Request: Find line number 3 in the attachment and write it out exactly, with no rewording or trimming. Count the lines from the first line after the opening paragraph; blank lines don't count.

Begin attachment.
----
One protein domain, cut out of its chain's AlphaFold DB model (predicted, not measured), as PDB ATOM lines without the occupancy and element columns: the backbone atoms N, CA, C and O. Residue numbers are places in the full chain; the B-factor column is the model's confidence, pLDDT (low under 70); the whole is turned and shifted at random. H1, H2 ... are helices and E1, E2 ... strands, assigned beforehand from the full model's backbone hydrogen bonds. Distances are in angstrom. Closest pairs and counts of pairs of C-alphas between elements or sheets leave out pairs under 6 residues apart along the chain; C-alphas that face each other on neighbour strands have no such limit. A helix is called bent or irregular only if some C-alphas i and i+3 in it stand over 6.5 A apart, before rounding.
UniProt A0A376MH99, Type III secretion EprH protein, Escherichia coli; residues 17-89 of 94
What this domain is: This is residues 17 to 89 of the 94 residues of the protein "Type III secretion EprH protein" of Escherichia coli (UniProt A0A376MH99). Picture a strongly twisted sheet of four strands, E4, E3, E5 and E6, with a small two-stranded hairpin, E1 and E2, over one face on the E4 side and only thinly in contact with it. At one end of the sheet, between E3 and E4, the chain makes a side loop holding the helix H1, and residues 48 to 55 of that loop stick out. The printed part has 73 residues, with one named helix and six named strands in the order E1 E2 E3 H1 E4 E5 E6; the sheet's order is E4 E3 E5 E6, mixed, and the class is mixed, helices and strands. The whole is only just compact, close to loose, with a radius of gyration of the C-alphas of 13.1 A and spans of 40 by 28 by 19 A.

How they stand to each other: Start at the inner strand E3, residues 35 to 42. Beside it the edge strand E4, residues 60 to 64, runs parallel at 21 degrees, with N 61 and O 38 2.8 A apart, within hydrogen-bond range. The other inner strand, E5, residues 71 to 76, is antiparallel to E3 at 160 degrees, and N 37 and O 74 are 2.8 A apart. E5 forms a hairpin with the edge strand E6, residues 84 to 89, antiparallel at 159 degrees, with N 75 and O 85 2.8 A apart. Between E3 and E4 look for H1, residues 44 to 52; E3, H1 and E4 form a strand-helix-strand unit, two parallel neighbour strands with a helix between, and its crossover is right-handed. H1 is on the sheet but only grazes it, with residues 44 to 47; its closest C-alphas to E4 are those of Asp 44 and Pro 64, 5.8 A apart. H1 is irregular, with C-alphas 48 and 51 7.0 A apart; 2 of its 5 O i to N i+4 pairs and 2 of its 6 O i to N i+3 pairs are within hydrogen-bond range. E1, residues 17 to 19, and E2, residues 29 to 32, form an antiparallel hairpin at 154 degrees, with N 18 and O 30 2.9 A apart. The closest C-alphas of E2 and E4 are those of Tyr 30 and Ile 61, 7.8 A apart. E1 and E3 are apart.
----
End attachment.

How they stand to each other: Start at the inner strand E3, residues 35 to 42. Beside it the edge strand E4, residues 60 to 64, runs parallel at 21 degrees, with N 61 and O 38 2.8 A apart, within hydrogen-bond range. The other inner strand, E5, residues 71 to 76, is antiparallel to E3 at 160 degrees, and N 37 and O 74 are 2.8 A apart. E5 forms a hairpin with the edge strand E6, residues 84 to 89, antiparallel at 159 degrees, with N 75 and O 85 2.8 A apart. Between E3 and E4 look for H1, residues 44 to 52; E3, H1 and E4 form a strand-helix-strand unit, two parallel neighbour strands with a helix between, and its crossover is right-handed. H1 is on the sheet but only grazes it, with residues 44 to 47; its closest C-alphas to E4 are those of Asp 44 and Pro 64, 5.8 A apart. H1 is irregular, with C-alphas 48 and 51 7.0 A apart; 2 of its 5 O i to N i+4 pairs and 2 of its 6 O i to N i+3 pairs are within hydrogen-bond range. E1, residues 17 to 19, and E2, residues 29 to 32, form an antiparallel hairpin at 154 degrees, with N 18 and O 30 2.9 A apart. The closest C-alphas of E2 and E4 are those of Tyr 30 and Ile 61, 7.8 A apart. E1 and E3 are apart.